Data obtained through our handheld PD testing probe, or our fixed continuous conditioning monitoring system using the EA systems Ultra TEV Monitor system can be remotely monitored anywhere in the world; providing critical information about insulation quality and its impact on electrical system health.

By detecting and trending PD over time, it is possible to observe its development and assist decision making processes to repair or replace the electrical asset before any unexpected outage occurs.

The three main types of electrical PD can be categorised as:

Corona:

TThis occurs when air molecules around conductors become electrically charged (ionized) in equipment operating over 4kV, producing an invisible (to the human eye) corona arc bursts This is usually coupled with a continuous inaudible (to the human ear) high frequency sound, which resembles a buzzing, frying noise which warn of an existing problem. Corona sound file.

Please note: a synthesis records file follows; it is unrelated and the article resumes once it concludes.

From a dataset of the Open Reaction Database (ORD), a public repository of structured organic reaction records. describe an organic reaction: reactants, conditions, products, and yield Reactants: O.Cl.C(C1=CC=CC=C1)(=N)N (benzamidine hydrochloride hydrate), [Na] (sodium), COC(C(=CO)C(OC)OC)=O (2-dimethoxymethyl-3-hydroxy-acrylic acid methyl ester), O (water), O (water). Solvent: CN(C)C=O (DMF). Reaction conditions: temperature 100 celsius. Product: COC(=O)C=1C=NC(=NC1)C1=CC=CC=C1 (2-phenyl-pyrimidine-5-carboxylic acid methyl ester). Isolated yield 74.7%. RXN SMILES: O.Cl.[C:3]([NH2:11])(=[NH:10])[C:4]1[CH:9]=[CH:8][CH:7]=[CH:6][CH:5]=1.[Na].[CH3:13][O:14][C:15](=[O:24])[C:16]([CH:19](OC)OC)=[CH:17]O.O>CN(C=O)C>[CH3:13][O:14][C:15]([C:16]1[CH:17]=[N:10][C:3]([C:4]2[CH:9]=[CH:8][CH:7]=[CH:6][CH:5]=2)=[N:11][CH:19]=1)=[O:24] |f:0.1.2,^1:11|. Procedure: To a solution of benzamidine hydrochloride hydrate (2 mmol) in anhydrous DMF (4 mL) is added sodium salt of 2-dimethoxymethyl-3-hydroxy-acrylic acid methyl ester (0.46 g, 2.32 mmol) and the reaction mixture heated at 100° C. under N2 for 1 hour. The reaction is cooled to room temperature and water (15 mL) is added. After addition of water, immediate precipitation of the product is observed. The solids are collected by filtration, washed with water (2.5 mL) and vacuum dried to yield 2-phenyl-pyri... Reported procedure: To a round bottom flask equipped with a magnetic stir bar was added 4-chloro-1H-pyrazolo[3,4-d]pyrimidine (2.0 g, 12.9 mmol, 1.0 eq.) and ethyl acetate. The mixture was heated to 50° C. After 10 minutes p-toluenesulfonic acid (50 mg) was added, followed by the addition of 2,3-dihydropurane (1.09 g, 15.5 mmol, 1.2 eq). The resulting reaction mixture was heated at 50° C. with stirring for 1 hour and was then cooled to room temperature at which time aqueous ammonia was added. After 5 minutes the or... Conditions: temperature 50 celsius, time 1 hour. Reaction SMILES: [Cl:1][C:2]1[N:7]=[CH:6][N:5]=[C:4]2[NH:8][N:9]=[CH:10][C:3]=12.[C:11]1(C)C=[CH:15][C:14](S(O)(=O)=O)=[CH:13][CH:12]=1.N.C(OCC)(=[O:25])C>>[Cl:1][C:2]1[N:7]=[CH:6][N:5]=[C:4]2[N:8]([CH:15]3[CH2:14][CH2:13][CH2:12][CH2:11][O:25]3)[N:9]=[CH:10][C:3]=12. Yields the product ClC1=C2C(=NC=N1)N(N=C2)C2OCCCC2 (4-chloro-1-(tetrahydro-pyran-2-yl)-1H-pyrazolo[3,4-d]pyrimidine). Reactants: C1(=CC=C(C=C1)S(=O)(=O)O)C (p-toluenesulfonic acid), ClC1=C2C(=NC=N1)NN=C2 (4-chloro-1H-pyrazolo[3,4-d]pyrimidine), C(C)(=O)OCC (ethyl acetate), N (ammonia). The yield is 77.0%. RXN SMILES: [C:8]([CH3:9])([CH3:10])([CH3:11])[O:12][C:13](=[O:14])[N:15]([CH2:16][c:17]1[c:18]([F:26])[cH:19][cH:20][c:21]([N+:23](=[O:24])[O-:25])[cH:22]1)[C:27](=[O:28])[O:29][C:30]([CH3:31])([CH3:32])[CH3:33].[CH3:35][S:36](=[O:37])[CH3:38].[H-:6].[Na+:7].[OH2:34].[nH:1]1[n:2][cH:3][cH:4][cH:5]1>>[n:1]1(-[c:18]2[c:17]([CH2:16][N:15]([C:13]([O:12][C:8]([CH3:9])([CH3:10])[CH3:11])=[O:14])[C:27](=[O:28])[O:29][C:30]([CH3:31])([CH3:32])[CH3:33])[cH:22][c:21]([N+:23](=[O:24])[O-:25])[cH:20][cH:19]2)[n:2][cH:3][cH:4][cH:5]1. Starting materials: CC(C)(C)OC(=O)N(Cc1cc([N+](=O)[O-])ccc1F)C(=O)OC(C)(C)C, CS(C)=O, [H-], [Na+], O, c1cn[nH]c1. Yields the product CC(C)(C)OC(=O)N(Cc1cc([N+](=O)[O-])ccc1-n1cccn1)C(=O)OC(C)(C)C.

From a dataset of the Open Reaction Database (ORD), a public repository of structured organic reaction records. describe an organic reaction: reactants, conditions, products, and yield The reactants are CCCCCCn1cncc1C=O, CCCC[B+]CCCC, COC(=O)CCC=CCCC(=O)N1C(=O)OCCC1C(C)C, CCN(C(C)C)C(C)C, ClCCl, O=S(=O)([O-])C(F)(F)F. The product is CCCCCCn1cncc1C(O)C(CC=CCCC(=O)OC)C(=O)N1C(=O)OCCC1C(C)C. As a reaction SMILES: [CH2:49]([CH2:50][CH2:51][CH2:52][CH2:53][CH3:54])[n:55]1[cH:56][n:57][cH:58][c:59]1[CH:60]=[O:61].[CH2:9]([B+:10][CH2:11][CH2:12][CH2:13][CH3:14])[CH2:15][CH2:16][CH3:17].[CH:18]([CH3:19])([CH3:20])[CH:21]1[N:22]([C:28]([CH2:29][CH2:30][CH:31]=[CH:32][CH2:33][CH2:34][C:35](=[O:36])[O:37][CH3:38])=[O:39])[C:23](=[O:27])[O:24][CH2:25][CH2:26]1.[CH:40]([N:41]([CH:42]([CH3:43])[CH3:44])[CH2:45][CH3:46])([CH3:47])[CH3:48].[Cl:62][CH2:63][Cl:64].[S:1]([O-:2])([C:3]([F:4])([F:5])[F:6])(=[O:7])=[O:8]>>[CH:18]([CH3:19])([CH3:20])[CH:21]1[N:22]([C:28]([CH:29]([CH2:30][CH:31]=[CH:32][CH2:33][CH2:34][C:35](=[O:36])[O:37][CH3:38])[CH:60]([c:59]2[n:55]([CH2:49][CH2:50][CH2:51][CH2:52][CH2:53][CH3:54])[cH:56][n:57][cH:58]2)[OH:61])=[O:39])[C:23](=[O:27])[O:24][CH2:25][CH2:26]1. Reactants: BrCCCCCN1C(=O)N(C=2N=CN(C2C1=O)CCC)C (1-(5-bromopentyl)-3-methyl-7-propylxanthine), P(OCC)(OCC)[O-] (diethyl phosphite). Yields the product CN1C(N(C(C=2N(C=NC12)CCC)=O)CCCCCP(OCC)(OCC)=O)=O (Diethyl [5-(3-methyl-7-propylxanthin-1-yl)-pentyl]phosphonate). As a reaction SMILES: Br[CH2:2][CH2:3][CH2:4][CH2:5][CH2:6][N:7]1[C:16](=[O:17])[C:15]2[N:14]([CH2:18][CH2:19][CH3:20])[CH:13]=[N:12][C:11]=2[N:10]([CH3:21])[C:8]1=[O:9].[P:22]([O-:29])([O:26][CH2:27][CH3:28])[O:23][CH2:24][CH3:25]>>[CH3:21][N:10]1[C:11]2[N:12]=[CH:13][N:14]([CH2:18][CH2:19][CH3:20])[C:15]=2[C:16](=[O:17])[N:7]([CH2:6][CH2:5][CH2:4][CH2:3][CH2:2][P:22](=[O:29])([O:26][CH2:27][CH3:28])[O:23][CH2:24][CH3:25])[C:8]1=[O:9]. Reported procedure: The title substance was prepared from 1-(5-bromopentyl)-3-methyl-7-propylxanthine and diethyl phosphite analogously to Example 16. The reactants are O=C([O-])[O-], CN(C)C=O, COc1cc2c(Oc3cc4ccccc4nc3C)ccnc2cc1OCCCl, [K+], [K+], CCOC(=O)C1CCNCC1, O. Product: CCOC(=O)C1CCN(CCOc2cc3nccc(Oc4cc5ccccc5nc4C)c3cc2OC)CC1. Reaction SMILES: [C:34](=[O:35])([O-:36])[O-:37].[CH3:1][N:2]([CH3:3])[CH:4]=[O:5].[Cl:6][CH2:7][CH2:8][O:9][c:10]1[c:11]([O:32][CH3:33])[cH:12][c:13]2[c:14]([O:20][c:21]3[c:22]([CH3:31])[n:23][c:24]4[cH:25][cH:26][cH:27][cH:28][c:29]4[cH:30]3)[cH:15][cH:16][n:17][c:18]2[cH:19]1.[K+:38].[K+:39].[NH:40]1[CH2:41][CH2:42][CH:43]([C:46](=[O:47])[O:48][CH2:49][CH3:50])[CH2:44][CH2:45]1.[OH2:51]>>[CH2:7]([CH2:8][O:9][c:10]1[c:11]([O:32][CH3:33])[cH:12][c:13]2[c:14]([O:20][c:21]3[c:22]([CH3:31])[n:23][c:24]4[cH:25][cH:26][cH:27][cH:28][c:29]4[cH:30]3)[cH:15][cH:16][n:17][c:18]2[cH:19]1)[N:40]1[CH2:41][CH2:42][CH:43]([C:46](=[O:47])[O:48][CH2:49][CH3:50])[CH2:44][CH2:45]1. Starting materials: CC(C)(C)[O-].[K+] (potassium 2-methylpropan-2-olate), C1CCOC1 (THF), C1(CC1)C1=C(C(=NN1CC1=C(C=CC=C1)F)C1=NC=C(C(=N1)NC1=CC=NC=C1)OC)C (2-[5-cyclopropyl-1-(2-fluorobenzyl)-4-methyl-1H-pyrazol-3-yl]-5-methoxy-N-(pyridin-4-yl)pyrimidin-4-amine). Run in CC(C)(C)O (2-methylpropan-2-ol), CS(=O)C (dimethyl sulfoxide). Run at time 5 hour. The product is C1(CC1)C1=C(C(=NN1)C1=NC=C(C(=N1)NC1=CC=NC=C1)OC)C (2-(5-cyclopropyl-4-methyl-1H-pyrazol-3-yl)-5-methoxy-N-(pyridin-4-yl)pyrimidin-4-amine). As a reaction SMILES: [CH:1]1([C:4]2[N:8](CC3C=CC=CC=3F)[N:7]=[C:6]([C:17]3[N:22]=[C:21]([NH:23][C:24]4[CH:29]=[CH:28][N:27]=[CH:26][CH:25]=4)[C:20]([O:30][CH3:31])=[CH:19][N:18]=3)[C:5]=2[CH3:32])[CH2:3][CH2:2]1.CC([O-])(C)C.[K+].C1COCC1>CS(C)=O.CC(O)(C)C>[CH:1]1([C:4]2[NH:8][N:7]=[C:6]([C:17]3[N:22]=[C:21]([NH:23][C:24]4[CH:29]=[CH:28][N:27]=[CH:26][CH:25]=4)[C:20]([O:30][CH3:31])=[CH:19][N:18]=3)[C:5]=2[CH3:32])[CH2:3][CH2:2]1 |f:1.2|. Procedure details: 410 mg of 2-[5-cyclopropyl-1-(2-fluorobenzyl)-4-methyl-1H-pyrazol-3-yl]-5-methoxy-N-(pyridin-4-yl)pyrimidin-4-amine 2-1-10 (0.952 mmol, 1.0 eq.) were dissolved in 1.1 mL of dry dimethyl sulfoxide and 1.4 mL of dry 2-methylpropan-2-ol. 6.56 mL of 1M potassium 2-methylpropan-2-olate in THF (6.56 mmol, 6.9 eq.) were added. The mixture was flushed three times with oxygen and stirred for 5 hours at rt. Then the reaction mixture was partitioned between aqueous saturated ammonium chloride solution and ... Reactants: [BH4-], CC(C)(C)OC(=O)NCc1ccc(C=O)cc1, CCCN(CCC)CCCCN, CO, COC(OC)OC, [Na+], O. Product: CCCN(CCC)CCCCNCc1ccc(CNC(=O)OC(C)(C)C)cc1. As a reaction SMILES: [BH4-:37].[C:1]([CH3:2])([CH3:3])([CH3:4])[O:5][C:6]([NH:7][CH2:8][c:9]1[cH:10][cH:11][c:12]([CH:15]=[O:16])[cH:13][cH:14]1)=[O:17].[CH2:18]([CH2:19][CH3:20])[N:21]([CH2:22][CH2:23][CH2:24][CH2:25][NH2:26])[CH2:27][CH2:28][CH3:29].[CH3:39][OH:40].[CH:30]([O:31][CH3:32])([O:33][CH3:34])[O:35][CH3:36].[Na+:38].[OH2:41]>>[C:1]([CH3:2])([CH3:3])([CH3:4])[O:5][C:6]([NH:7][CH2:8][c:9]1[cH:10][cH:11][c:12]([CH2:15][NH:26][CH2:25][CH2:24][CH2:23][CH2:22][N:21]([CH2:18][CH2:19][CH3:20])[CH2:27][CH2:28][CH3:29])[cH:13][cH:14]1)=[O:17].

Tracking:

This is the early stage of arcing and a result of carbonation on the surface of insulation which leaves a dendritic branch like pattern of carbon on the insulator surface. The carbonisation degrades the resistance pathway to earth and a point for flashover. Tracking is revealed as subtle infrequent popping sound: Tracking sound file. These are inaudible sounds, when they become audible it is time to implement corrective actions.

Arcing:

This is the flow of electricity through the air from a conductor, to another conducting object. It can include visible signs such as sparks and flashes and indicates the presence of worn or damaged insulation. The high frequency erratic stop and starts resembles the noise of a badly used arc welding set. PD Arching sound file.


Ultra-sound & Leak Detection